fi ve in both scoring (15.3 ppg) and rebounding (7.5 rpg). Abreu leads UNH and ranks eighth in

the league scoring 13.7 points per game.

The Great Danes’ Logan Aronhalt (14.2 ppg) leads the third-team choices as a repeat honoree. He is joined by Hartford’s Andres Torres (11.9 ppg, 4.9

apg), Maine’s Alasdair Fraser (13.0 ppg, 7.8 rpg), Stony Brook’s Dallis Joyner (.587 FG percentage, 6.5 rpg) and UVM’s Brian Voelkel (8.3 rpg, 5.0 apg).

Along with McGlynn on the All-Rookie squad are Binghamton’s Ben Dickinson (13.0 ppg, 6.1 rpg), Hartford’s Mark Nwakamma (8.9 ppg) and Nate Sikma

(8.6 ppg, 4.3 rpg) and Maine’s Justin Edwards (14.1 ppg, 5.7 rpg).

Brenton and Voelkel are accompanied on the All-Defensive squad by Maine’s Mike Allison and Boston U.’s Patrick Hazel, who rank
fi rst and second among

America East blocked shots leaders, respectively, and New Hampshire’s Chandler Rhoads, a repeat choice.

Aronhalt highlights the All-Academic squad after receiving Capital One Academic All-America honors last week. He is joined by three-time selections Andrew

Rogers from Maine and Brian Benson from New Hampshire. Vermont’s Luke Apfeld and Sandro Carissimo round out the team. Those selections were

chosen by a committee made up of America East sports information directors, academic advisors and faculty athletic representatives.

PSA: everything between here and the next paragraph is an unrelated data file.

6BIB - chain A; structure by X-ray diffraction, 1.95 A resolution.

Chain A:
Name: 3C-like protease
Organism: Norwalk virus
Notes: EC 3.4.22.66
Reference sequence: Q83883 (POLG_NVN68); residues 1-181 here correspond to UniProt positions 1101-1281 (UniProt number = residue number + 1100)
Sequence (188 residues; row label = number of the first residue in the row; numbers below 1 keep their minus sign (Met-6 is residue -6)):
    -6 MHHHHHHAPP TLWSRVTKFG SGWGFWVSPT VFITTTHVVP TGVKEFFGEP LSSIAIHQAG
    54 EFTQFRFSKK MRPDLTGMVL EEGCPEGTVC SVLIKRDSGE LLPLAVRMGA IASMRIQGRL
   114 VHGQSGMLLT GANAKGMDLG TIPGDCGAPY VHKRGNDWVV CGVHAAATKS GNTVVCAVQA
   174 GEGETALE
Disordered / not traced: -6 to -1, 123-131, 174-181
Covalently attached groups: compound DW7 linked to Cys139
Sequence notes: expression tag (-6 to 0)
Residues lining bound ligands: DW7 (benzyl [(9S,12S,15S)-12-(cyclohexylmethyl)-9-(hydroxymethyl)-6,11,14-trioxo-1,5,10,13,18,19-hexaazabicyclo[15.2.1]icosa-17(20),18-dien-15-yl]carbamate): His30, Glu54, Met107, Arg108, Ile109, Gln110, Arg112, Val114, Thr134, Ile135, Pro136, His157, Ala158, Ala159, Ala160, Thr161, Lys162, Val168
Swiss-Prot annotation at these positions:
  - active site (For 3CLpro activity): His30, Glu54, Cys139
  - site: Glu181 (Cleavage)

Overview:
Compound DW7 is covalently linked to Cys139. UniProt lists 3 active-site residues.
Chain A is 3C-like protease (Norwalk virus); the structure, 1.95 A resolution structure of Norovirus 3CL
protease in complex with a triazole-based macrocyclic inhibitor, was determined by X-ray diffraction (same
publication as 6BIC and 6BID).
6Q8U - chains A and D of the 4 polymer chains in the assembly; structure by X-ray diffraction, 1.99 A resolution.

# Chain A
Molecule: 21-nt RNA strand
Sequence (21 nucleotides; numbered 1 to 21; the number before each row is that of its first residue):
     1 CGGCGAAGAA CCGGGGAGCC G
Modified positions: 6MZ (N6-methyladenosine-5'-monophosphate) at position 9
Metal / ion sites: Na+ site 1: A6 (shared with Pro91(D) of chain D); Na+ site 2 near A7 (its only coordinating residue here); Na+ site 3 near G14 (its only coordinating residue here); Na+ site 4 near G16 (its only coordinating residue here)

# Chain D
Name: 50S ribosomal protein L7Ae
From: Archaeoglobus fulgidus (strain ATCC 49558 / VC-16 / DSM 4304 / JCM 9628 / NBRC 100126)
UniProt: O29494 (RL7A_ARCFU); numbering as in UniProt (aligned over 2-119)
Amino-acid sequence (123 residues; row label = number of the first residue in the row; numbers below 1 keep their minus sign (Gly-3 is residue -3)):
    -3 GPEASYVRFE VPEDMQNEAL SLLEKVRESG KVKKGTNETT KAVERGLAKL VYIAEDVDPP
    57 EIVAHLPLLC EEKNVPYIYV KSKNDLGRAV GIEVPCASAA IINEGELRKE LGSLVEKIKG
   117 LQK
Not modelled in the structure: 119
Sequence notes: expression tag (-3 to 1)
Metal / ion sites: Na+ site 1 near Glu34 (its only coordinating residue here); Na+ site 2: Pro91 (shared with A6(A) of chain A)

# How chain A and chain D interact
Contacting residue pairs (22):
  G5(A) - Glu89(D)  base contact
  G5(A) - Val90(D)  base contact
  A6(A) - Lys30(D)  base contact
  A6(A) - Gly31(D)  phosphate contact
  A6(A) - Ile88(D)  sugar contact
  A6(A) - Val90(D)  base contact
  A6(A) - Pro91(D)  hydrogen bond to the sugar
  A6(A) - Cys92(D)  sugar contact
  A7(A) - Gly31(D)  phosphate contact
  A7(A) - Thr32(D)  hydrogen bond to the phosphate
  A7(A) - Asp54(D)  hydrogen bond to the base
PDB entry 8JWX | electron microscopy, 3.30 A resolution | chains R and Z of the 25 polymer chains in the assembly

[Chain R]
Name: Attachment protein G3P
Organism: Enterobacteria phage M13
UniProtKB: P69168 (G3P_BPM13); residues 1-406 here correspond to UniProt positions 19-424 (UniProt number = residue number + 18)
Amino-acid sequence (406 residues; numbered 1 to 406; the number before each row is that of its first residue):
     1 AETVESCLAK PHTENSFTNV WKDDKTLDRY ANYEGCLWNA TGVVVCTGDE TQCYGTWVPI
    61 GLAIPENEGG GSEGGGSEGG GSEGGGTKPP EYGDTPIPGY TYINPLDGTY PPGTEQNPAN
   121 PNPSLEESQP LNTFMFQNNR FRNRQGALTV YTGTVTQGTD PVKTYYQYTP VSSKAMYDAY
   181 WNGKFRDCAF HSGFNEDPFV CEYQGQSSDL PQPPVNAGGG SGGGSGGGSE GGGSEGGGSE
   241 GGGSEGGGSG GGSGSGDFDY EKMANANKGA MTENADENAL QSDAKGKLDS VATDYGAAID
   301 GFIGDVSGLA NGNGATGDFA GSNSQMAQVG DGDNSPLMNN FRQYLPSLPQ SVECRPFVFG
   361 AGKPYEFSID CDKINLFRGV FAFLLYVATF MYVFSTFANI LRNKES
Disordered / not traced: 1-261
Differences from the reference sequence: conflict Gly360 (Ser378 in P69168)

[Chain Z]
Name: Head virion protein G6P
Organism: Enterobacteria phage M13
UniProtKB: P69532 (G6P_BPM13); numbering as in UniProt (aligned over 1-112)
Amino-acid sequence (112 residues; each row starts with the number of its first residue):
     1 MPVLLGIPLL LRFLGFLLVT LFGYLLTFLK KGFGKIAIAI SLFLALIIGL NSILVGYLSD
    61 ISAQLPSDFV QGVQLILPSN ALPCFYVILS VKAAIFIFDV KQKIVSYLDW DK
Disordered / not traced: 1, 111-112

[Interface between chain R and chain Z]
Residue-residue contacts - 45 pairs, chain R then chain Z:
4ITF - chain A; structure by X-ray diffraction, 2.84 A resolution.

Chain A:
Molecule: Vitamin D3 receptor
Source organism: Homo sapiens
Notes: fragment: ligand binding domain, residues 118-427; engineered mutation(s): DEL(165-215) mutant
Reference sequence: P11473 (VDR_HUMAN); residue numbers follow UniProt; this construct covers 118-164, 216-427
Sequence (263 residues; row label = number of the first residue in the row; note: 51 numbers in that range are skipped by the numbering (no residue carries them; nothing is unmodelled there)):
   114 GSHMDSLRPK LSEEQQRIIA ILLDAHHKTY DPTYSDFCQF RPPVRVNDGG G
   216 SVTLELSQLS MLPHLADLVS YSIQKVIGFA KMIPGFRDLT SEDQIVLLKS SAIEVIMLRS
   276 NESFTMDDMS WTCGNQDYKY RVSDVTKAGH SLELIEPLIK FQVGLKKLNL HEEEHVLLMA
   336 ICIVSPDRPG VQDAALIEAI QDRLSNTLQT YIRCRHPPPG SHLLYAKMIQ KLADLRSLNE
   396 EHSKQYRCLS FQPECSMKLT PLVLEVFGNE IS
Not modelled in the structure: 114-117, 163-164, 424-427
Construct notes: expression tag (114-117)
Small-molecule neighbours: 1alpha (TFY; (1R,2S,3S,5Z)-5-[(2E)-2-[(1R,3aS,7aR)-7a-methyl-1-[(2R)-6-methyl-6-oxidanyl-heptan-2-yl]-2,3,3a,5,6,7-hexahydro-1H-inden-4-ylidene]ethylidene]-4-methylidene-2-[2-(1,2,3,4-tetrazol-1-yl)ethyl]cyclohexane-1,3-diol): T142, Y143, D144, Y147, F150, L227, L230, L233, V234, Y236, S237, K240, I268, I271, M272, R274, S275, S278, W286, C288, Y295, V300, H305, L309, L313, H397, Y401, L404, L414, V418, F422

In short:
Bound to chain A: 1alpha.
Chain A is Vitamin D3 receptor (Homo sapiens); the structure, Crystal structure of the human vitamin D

The 2012 America East Men’s & Women’s Basketball Championship presented by Newman’s Own got underway last night and will continue through Sunday,

March 4. The men’s championship game will be played on Saturday, March 10 at the site of the highest remaining seed at 11 a.m. on ESPN2.

Stony Brook focuses on first NCAA berth - Greg Logan, Newsday

Beating Maine to win the America East regular-season basketball title last Sunday was important for Stony Brook because it clinched a postseason bid to at least the NIT. But Seawolves coach Steve Pikiell says being the No. 1 seed in the conference tournament means little in the first two rounds. "We get the white jersey is all we get," Pikiell said.
Of course, Stony Brook (20-8, 14-2 America East) should have an advantage against Binghamton (2-28, 1-15) in a quarterfinal game at noon Saturday at Hartford University's Chase Family Arena. The No. 1 seed becomes more significant if the Seawolves win that game and Sunday's 5 p.m. semifinal against the Albany-New Hampshire winner for the right to host the conference final next Saturday with an NCAA Tournament berth at stake.
Two years ago, Stony Brook was seeded first only to lose in the semifinals to Boston University. The Seawolves made the final last year as the fifth seed but lost by two points at BU. Those experiences have shaped Pikiell's new approach in the quest for SBU's first NCAA bid.
"I used to have our guys fill out their brackets and envision it," Pikiell said, referring to the 2010 team that was No. 1. "Last time, we were talking about Game 3 if we win. This time, there's none of that talk. It's about us being focused and zoned in at 12 o'clock Saturday. We've eliminated a lot of that nonsense."